Malaysia has boasted of pushing refugee boats back in highly militarized operations. In June, Amnesty International and others received reports that the government was considering sending another boat of Rohingya refugees back out to sea by placing them on the same vessel they arrived in. On 14 July 2020, Prime Minister Muhyiddin Yassin stated that this plan would not be carried out, in response to a parliamentary question.
“The Malaysian government must stop their appalling mistreatment of Rohingya refugees, provide them protection in these difficult times, and treat them with basic humanity,” Rachel Chhoa-Howard said.
“Other ASEAN governments must also step up and adopt an approach of responsibility-sharing to ensure the protection of lives at sea. This is even more urgent, as hundreds more Rohingya refugees are understood to remain in open water, at risk of starvation and death after spending months seeking safe harbour.”
Since the start of 2020, up to 1,400 Rohingya people have been stranded on boats in the Andaman Sea and the Bay of Bengal after undertaking extremely dangerous journeys, fleeing persecution in Myanmar and the hardships of refugee camps in Bangladesh.
In April, the Malaysian authorities allowed 202 Rohingya people to disembark from a boat adrift off the coast of Langkawi. Other boats have been pushed back by the coastguard and military and since returned to Bangladesh. The Bangladesh authorities have disembarked those on board and held some of them on the island of Bhashan Char, in the Bay of Bengal, with limited access to their families or humanitarian and protection services. These conditions may amount to arbitrary detention.
In early June, the Malaysian authorities allowed a second boat carrying 269 Rohingya people to disembark after its engine was damaged. Numerous people were reported to have died during the journey, including one woman whose body was found on board. Reuters then reported that, according to two anonymous Malaysian officials, plans were being made to put these latest survivors – men, women and children – onto a boat and send them back to sea. The head of the Malaysian maritime agency later refused to deny these plans, all while acknowledging that dozens on the ship had not survived. Prime Minister Muhyiddin Yassin later stated that the government would not be implementing such a plan, in response to a question from a Member of Parliament.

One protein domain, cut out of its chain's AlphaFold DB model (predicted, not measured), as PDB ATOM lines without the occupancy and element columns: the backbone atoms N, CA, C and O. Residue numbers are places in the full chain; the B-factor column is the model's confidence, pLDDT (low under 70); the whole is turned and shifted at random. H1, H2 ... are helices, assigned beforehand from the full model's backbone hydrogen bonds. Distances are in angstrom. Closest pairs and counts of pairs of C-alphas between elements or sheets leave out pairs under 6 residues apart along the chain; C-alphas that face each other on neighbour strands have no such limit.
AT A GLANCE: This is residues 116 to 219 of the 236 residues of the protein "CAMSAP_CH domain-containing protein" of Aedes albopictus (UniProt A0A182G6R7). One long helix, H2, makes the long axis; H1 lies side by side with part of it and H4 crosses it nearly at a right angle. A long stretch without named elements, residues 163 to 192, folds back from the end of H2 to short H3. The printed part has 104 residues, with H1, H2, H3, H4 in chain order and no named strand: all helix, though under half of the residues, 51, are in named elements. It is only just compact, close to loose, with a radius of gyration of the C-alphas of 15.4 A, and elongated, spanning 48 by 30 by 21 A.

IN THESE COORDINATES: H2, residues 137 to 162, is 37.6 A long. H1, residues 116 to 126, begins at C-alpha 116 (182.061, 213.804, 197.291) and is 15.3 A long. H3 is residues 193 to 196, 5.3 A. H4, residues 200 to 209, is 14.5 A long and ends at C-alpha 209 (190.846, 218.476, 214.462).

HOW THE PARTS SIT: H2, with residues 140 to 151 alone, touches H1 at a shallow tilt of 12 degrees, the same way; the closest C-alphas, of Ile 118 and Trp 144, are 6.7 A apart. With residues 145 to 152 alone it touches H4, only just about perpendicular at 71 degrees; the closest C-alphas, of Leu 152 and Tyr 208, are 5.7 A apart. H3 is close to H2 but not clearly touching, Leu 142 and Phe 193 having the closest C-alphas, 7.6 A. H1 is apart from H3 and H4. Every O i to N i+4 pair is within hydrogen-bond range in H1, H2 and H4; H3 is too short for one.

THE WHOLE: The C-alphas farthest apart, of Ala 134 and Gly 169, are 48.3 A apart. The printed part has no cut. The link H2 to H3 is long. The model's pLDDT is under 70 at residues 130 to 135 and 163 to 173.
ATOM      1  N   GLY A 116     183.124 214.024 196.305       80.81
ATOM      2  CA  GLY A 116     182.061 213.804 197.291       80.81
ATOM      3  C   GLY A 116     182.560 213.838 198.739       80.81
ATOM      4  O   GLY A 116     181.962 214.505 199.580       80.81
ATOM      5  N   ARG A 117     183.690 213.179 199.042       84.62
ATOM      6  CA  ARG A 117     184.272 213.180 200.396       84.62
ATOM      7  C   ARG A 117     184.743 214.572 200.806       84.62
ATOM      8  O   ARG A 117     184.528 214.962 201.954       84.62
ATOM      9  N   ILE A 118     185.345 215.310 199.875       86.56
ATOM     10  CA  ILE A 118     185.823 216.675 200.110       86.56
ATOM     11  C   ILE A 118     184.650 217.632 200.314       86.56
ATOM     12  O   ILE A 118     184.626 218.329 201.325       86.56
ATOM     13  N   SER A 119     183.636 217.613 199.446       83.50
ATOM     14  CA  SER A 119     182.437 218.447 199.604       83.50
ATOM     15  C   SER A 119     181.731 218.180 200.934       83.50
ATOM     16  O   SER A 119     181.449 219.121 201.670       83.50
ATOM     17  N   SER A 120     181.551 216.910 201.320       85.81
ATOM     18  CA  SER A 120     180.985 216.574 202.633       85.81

Amnesty International has previously documented how judicial corporal punishment in Malaysia amounts to torture. Government officials tear into the flesh of prisoners with rattan canes (rotan) travelling up to 160 kilometres per hour. The pain inflicted by caning is so severe that victims often lose consciousness as a result. Suffering can last for weeks or even years, both in terms of physical disabilities and psychological trauma. Under international human rights law, all forms of corporal punishment are prohibited – they violate the absolute prohibition of torture and other cruel, inhuman or degrading punishment and often amount to torture.